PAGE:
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All the English You Will Ever Need


The English language is constantly evolving, both the words we use and the rules that control the usage of those words.  Therefore, it is impossible to ever have a definitive grammar guide, or, if you will, a Complete Guide of American English.  And that’s our excuse.



Word of the Every So Often

May 24, 2019

squire:  (verb, not the noun version)  for a man to escort a woman.  Lord Basil squired his mistresses into the room, and Lady Basil squired them out.


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Saturday, November 26, 2011

Today’s Deep Thought:

Why isn’t “curse” a curse word?

4:30 pm pst 

Word of the Every So Often

curmudgeon:  (noun)  a bad-tempered, cantankerous person.  Old Man Withers was a curmudgeon who would leave his gate open just so he could chase out trespassers.


4:29 pm pst 

Quick Rule:  it’s

it + is or has = it’s.  That’s it.  That’s all.  If you can’t un conjugate it, then you do NOT use an apostrophe, even if it shows possession.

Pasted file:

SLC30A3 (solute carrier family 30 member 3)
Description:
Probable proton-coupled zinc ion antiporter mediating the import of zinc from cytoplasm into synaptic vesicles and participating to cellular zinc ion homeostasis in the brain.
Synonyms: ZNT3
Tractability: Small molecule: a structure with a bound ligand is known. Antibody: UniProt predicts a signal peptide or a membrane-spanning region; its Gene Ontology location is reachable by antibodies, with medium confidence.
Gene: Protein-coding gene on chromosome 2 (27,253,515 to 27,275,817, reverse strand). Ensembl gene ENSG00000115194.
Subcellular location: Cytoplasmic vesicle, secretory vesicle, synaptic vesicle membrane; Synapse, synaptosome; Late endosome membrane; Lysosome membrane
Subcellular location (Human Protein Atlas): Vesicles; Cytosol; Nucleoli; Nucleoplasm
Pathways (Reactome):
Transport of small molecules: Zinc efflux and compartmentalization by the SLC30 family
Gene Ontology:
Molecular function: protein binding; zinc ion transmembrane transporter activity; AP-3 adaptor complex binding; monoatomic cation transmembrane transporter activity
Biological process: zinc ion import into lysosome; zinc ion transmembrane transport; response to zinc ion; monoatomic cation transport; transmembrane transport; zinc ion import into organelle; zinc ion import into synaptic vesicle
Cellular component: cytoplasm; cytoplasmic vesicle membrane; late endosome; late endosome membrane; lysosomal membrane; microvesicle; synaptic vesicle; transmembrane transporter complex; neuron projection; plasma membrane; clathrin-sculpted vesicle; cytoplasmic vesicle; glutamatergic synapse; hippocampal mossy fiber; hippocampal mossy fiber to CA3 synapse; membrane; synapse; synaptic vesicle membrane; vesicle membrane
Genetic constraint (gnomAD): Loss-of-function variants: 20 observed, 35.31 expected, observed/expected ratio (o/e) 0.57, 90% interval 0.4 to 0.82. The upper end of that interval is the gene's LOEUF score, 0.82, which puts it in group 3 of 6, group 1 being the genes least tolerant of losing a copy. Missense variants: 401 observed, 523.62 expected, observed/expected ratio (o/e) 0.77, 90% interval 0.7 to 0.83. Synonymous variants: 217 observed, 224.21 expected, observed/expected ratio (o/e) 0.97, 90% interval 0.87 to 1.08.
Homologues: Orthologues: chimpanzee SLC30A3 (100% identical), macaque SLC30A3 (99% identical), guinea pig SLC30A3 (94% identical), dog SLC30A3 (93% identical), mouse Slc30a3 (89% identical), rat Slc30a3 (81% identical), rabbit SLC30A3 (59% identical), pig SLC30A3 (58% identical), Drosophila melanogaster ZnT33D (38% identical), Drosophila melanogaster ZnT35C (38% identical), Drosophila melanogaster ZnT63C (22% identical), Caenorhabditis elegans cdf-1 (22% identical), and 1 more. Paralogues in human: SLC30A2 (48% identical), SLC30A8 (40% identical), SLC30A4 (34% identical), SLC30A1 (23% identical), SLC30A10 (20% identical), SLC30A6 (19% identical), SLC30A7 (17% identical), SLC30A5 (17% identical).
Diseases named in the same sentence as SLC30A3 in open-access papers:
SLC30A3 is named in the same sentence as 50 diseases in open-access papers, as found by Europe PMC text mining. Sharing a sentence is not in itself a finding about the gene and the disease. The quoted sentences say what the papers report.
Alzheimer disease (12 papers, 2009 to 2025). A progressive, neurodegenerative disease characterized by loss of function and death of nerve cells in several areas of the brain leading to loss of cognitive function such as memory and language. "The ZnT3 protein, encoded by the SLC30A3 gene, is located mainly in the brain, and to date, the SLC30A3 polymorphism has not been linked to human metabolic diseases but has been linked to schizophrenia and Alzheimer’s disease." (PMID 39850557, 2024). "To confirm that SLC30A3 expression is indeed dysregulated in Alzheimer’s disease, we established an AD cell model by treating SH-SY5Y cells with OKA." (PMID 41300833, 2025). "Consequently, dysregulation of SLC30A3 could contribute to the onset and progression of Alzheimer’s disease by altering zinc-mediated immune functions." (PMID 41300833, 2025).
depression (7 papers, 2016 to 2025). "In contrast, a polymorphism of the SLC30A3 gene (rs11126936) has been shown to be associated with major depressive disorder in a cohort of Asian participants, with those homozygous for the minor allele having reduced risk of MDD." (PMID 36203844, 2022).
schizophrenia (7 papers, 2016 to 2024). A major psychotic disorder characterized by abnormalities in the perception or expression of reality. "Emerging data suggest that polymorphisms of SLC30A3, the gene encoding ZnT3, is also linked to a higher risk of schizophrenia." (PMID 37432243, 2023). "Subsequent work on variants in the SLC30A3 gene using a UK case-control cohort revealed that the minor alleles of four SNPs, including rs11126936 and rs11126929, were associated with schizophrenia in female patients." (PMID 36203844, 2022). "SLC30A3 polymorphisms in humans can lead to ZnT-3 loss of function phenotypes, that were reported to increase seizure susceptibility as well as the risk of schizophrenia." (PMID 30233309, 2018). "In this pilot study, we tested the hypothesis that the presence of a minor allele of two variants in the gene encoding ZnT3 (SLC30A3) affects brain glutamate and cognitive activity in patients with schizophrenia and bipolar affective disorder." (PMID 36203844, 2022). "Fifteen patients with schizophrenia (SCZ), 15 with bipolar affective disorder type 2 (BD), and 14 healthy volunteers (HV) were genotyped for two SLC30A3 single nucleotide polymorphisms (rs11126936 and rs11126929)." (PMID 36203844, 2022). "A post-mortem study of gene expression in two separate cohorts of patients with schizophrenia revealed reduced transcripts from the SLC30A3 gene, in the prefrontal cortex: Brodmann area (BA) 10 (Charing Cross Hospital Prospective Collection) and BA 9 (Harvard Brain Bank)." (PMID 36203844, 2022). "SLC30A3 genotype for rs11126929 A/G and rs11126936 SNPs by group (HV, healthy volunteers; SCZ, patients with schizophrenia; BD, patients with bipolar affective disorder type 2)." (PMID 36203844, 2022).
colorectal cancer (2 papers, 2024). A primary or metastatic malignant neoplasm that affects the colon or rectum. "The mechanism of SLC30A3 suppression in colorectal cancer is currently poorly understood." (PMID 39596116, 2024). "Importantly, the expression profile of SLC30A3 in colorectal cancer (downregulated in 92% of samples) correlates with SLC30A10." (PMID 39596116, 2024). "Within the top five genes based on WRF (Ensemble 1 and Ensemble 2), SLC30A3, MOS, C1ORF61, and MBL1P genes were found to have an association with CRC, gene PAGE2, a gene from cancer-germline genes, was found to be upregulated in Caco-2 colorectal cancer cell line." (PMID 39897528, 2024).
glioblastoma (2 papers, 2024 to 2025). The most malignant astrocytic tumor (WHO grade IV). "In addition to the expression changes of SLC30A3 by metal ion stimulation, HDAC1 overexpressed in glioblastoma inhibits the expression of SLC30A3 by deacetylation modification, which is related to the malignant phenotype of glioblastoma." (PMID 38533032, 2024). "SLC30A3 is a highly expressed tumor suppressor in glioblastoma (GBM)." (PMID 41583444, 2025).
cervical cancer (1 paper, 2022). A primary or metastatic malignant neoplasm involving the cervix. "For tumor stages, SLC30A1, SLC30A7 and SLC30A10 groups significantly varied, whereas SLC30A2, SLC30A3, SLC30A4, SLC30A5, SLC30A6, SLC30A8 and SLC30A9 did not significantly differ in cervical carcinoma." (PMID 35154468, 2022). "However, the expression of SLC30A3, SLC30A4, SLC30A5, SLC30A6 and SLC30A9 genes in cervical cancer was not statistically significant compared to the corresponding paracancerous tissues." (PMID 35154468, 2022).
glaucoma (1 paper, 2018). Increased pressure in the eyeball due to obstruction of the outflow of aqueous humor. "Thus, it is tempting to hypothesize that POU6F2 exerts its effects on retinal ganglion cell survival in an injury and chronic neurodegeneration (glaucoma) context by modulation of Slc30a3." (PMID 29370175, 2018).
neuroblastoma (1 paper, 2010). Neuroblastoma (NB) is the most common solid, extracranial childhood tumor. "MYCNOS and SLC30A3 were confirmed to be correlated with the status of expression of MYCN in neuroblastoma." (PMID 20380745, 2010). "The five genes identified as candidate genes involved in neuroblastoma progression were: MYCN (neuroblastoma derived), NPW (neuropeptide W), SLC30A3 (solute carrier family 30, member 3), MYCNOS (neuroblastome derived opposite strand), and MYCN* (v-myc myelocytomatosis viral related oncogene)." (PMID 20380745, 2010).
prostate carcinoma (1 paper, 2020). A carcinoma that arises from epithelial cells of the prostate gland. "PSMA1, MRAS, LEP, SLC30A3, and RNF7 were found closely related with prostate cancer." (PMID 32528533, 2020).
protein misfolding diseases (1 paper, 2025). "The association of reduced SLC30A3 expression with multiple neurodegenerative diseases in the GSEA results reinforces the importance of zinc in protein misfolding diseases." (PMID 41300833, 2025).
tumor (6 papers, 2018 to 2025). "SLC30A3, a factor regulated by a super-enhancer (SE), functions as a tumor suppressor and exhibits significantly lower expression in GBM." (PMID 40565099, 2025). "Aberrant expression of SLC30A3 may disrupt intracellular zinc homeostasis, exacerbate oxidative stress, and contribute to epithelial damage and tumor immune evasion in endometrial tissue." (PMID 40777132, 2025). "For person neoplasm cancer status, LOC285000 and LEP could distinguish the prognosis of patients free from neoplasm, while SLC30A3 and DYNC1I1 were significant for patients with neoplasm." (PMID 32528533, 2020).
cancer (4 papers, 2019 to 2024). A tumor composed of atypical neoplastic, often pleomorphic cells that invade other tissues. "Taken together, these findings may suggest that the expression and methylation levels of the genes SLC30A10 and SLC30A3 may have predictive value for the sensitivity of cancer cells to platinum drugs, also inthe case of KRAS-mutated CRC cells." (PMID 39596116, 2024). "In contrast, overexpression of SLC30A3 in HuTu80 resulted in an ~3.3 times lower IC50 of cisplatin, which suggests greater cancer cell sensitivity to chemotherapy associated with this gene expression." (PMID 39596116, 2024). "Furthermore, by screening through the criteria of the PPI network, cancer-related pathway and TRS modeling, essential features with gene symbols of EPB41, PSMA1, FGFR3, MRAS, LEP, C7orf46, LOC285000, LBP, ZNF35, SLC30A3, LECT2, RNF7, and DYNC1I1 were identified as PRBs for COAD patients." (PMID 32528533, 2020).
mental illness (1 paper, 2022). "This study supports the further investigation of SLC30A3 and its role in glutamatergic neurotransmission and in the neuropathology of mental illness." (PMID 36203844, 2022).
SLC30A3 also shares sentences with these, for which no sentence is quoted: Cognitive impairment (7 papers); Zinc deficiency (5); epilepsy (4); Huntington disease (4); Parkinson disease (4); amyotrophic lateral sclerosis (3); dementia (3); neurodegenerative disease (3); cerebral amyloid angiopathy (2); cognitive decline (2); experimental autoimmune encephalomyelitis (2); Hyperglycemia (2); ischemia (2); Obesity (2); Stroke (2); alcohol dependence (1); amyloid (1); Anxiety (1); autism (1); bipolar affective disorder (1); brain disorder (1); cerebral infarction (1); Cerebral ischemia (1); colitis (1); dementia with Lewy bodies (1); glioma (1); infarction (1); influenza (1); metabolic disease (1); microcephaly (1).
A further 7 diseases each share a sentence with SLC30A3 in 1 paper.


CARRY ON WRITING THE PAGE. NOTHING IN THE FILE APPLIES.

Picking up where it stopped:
4:28 pm pst 

Sunday, November 13, 2011

Today’s Deep Thought:

How many people, throughout history, have died because no one bothered to check what was downstream before pissing into the river?

10:02 am pst 

Another Deep Thought:

Just because you give a phenomenon a name doesn’t mean you understand it.

10:02 am pst 

Word of the Every So Often

parsimony:  (noun)  extreme frugality or stinginess.  She was so parsimonious that she wouldn’t even buy her date a glass of water.  It was their only date.


9:58 am pst 

Quick Rule:  etc.

Aside from making sure you get the abbreviation correct to begin with, and aside from making sure you don’t put “and” in front of it (after all, etc. is short for “et cetera,” which means “and others,” and hopefully you wouldn’t say “and and others”)… aside from all that, just don’t use it at all.  First, you really shouldn’t use abbreviations in formal writing at all.  But more importantly, it’s pretty much stating, “Yeah, I could’ve written more, but I just don’t want to.”  That’s probably not the attitude you want to exude in your papers.


9:55 am pst 

Sunday, November 6, 2011

Quick Rule:  Single Quotation Marks

Single quotation marks, like ‘this,’ are only used in American English when quoting a quote.  

2:34 pm pst 

Word of the Every So Often

solipsism:  (noun)  The philosophical belief that the self is all that you know to exist.  My cat is a solipsist.

2:32 pm pst 

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